Data Transfer Objects

Currently, domain objects are often represented differently: Some methods receive and return them as associative arrays, some receive them as a very long list of parameters. If arrays are used, it's often unclear which format the output has and which format the input is expected to have. Parameter lists on the other hand can get very long, and if parameters are documented, the documentation for one domain object is spread around the code.

For further structuring Data Transfer Objects (DTO) can be used. An example can be found in the Bell module, introduced in the merge request !1457.

DTOs help with clearing up which parameters are expected when and what types they have. DTO classes have public properties and don't encapsulate logic or functionality. Only logic to create DTOs or convert them from other representations shall be implemented on the DTO classes as static methods.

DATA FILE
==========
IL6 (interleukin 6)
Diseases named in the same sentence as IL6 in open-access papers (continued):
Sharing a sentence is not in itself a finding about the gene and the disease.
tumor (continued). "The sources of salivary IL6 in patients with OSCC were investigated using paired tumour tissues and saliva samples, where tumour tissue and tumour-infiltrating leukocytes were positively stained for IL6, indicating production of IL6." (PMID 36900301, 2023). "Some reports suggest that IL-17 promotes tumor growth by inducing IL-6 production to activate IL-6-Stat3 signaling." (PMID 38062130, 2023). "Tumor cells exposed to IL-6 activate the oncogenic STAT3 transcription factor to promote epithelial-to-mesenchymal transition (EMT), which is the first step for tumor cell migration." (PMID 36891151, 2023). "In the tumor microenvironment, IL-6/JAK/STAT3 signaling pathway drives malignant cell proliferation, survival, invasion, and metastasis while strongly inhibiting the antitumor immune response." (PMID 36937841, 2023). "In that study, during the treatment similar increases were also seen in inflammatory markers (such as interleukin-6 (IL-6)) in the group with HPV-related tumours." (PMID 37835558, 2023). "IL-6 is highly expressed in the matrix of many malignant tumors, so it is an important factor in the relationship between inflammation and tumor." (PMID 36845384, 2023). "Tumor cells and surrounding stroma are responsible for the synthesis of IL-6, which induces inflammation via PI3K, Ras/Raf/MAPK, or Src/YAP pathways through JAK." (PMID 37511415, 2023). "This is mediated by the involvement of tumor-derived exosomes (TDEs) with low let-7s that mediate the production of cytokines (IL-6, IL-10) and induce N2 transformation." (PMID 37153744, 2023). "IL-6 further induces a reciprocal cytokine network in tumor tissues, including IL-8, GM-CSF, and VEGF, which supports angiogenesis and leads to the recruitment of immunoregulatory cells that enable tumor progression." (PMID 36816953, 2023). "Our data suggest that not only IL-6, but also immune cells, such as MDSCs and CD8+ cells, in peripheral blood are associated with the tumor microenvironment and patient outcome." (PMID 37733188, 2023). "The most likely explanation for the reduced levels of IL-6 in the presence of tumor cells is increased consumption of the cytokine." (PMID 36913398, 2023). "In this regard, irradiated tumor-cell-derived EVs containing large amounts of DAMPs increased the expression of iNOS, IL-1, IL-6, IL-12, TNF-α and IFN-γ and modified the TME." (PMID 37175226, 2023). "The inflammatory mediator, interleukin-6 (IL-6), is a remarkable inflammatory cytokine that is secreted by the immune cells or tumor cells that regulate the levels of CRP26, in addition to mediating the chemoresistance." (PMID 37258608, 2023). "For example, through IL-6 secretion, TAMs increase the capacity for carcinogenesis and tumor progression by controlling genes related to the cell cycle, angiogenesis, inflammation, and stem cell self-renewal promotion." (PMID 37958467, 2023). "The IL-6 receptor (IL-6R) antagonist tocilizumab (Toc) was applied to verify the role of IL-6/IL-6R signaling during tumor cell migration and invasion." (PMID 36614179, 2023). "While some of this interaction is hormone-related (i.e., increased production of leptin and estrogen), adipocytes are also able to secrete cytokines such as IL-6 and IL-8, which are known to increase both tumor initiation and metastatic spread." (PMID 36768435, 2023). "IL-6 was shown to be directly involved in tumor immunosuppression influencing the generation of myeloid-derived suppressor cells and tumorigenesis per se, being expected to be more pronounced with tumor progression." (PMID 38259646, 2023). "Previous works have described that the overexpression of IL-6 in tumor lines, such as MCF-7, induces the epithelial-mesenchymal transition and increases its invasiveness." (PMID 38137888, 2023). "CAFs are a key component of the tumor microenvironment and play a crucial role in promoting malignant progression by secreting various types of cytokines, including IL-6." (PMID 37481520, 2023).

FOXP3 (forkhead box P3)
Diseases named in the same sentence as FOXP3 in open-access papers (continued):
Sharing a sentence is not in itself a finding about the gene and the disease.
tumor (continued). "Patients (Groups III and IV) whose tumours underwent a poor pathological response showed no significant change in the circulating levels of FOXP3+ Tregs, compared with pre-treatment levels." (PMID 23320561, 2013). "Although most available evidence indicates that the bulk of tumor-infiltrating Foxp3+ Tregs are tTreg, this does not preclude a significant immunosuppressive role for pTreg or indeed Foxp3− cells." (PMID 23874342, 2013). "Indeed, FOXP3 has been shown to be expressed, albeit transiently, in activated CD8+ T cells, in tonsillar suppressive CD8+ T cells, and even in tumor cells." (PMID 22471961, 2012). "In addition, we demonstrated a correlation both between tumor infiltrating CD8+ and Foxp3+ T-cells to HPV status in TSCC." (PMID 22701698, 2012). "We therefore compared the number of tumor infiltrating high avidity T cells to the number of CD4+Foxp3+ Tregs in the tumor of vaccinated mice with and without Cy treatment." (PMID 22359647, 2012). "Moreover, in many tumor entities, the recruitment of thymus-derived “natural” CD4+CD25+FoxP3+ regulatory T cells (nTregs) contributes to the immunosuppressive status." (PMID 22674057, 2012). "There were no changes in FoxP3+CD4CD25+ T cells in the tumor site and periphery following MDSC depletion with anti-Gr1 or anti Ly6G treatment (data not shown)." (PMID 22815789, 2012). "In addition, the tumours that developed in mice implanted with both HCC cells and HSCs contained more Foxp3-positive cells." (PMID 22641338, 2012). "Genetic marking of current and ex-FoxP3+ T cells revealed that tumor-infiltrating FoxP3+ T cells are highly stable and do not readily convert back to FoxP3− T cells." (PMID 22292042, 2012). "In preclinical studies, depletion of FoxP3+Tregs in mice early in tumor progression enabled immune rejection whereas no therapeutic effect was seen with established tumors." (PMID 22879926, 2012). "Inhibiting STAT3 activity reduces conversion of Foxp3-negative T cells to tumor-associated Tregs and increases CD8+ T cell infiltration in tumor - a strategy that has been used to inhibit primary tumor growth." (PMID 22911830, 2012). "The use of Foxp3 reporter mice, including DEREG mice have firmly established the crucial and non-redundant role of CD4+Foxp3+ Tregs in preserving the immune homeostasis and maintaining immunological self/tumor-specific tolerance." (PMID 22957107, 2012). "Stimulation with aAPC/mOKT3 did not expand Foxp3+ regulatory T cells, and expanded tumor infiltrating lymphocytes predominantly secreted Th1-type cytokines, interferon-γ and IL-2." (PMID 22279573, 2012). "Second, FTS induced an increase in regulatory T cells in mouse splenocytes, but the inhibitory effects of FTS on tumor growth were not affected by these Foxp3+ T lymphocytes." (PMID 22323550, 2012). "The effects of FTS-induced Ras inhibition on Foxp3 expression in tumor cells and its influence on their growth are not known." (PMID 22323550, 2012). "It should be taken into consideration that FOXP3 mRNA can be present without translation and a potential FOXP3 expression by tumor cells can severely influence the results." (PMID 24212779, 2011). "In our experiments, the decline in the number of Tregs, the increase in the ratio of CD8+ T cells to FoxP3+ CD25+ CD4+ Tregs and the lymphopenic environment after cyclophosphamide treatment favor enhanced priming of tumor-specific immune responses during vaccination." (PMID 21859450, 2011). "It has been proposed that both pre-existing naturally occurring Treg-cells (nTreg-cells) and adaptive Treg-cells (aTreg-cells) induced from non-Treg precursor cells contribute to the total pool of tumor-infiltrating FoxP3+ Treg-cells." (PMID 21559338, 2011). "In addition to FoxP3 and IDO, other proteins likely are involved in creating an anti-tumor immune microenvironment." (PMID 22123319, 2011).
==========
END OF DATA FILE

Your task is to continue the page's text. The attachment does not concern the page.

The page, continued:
As objects are often represented differently, as only parts of them are needed, most domain objects have multiple DTO representations. That's why we put them in a DTO directory inside of the corresponding module directory. Usually, there is one main or "complete" representation, that includes all aspects of the domain object that can be found in its database table. This one is just named like the domain object itself (e. g. Bell). All other partial represantations can be named according to their purpose or the place they are used (e. g. BellForList).

Permission classes

Permission classes are used to organize what actions are allowed for which user. They are a special type of transaction class.